Master's Theses

Date of Award

Fall 1989

Degree Name

Master of Science (MS)

Department

Psychology

Advisor

Kenneth Olson

Abstract

One of the primary objectives of this study was to examine whether or not the same relationship pattern for adjustment, variability, and identity applies to a measure of a person's adjustment to their social relations hips (interpersonal adjustment) as to a measure of a person's internal state of adjustment (intrapersonal adjustment). Two differing viewpoints were evaluated. The theory of Hogan and Cheek (1983) that adjustment is related to development al sources of identity in which the greatest degree of adjustment (i.e., mature flexibility) is found in a person who strongly endorses both a social and personal identity orientation was tested against the views of Miller and Thayer (1988). The present study attempted but failed to provide a more definitive conclusion. The current inquiry failed because, rather than clearly supporting either Miller and Thayer (1988) or Hogan and Cheek (1983), it produced results that were distinctly different from either of those investigations. As a result, the relationship of identity and adjustment is still unresolved. The present study did not show either best or poorest adjustment for people who simultaneously endorse personal identity and social identity. It was found that people high on personal identity had the greatest tendency to exhibit the best adjustment while people low on social identity had the greatest tendency to report the poorest adjustment. This study gives support to the idea that a certain type of identity orientation is indeed related to high or low psychological adjustment. Furthermore, the better adjusted people of this sample professed an alignment with the inner aspects of the metaphor mentioned by Briggs and Cheek (1988) over the outer aspects of the metaphor, social identity. Two conceptually different measures of variability, a revised measure of identity orientations (personal and social), and two theoretically different measures of adjustment were included in this study. The principal means of analyses used by this study involved comparing groups, determined by classification variables, and the assessment of any differences among the groups on the two dependent measures of adjustment. Three multiple analyses of variance (MANOVA) were performed to effect these comparisons. All three involved a 3 (variability) X 2 (personal identity) X 2 (social identity) multiple analysis of variance on the two measures of adjustment. The differences between the three MANOVAs were the inclusion of a different variability measure in each. The results for the interpersonal and intrapersonal measures of adjustment were very similar rather than being dissimilar. The results of this study demonstrated that a multivariate main effect of personal identity on adjustment and a multivariate main effect of variability (found solely for one variability measure) on adjustment would not have been found without the inclusion of the interpersonal measure of adjustment. Consequently, the investigation of different aspects of adjustment in making conclusions about the relationship among identity and variability was demonstrated to be important. There were results that imply that variability affects interpersonal but not intrapersonal adjustment. At least on the interpersonal measure of adjustment and one of the variability measures employed by this study, those who were most flexible (i.e., most variable) were best adjusted and, thus in this query, variability was related to adjustment. This finding is consistent with the results of Paulhus and Martin (1988) who found their flexibility measure to correlate positively with self- esteem.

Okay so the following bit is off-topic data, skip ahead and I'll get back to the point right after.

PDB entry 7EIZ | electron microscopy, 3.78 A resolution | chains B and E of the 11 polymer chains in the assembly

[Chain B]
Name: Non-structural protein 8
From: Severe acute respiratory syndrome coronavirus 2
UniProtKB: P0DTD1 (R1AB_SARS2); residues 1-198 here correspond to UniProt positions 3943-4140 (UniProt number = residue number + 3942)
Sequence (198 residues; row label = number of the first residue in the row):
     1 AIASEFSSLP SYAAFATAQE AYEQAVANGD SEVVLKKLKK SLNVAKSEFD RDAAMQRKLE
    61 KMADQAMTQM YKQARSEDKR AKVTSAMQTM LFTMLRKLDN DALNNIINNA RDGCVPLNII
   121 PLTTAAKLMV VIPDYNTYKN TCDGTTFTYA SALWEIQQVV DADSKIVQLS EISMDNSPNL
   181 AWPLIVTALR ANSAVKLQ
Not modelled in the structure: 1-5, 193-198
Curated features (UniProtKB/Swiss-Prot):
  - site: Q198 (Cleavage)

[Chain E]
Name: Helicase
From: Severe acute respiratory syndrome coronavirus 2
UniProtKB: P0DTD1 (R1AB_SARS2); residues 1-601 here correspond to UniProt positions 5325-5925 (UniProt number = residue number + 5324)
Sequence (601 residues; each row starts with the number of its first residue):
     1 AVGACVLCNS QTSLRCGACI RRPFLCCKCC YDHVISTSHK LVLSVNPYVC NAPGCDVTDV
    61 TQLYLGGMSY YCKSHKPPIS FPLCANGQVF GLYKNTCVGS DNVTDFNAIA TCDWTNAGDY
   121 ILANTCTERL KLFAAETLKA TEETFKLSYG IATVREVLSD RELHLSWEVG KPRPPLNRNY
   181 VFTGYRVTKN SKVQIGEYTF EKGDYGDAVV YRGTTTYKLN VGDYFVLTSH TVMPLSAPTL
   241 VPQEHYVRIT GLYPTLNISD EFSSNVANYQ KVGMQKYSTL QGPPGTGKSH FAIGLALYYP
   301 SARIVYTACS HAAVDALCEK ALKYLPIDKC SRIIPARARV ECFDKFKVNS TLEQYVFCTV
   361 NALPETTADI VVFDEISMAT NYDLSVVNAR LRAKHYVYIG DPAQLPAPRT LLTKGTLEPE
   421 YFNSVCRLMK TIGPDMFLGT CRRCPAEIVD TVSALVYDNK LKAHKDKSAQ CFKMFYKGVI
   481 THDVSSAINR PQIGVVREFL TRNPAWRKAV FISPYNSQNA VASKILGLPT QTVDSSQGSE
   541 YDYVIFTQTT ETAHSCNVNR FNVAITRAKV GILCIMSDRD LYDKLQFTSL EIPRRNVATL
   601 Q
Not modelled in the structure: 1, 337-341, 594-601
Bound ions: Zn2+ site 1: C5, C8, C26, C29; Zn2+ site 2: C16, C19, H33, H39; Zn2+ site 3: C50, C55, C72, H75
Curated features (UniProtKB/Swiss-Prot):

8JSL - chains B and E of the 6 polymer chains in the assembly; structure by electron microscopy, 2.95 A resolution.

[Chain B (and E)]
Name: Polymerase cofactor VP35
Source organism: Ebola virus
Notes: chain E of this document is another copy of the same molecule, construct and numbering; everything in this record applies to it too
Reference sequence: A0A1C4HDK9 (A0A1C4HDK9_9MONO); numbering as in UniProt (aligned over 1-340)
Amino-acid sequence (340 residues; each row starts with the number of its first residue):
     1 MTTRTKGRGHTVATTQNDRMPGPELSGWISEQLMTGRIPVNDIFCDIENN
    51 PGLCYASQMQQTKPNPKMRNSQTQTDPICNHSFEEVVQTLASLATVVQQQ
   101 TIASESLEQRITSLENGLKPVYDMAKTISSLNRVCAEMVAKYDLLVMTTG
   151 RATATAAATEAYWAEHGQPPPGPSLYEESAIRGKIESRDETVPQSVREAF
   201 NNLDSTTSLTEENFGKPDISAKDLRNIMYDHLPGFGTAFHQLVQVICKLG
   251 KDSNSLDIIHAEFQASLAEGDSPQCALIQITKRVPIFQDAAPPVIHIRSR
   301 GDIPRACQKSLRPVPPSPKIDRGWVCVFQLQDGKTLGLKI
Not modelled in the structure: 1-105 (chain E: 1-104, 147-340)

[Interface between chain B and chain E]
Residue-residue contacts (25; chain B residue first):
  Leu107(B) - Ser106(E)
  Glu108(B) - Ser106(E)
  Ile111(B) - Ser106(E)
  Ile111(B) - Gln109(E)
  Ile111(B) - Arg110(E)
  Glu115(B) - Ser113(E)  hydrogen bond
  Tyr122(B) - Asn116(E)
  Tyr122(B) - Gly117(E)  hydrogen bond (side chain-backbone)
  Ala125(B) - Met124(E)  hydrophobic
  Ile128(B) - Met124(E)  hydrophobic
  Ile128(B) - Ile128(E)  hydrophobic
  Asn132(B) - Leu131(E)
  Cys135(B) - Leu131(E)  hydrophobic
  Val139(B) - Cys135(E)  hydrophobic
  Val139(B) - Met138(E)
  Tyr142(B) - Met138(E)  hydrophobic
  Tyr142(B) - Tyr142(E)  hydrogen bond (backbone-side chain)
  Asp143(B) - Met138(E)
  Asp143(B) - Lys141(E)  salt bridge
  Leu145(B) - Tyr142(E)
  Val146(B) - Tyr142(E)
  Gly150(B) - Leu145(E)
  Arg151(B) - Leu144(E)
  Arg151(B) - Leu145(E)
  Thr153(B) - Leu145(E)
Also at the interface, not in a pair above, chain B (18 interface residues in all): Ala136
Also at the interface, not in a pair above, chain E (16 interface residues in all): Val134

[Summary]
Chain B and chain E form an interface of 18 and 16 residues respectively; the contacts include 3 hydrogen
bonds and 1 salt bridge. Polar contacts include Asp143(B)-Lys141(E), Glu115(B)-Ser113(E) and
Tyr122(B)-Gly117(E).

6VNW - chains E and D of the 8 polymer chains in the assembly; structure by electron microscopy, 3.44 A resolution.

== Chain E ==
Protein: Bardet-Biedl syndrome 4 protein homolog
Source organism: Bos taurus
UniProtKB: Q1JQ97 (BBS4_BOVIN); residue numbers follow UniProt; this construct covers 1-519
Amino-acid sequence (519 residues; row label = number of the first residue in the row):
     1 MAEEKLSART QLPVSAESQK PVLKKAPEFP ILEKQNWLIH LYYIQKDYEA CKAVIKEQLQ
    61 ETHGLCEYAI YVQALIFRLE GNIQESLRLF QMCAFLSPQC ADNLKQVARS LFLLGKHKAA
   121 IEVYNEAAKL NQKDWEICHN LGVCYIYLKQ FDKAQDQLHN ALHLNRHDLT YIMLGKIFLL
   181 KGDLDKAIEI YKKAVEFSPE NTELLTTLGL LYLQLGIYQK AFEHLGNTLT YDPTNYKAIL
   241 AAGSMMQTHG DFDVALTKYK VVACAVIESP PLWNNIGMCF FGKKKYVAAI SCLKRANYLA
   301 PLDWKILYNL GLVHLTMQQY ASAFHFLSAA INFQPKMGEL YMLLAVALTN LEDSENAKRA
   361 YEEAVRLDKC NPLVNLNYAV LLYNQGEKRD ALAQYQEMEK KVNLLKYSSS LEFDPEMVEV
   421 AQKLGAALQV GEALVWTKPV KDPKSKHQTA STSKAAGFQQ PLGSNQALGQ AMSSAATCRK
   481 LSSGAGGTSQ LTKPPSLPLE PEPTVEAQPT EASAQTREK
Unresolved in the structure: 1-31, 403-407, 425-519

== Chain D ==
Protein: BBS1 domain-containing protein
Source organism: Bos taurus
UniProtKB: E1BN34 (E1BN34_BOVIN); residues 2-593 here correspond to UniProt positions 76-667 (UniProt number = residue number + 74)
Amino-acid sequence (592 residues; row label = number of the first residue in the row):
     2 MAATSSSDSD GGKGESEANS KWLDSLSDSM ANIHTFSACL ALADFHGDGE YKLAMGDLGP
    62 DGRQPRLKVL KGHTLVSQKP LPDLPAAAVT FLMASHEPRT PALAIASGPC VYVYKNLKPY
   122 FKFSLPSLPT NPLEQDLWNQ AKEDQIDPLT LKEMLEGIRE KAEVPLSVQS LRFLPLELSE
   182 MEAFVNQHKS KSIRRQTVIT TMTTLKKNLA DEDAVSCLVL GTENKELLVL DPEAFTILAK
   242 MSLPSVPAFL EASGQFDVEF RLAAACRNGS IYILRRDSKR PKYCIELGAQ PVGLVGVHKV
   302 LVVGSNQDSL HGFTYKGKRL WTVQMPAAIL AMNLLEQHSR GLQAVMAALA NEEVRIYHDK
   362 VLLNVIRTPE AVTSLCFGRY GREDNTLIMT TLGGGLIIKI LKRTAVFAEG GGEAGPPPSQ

Rights

Copyright 1989 Rex D. Harman

Comments

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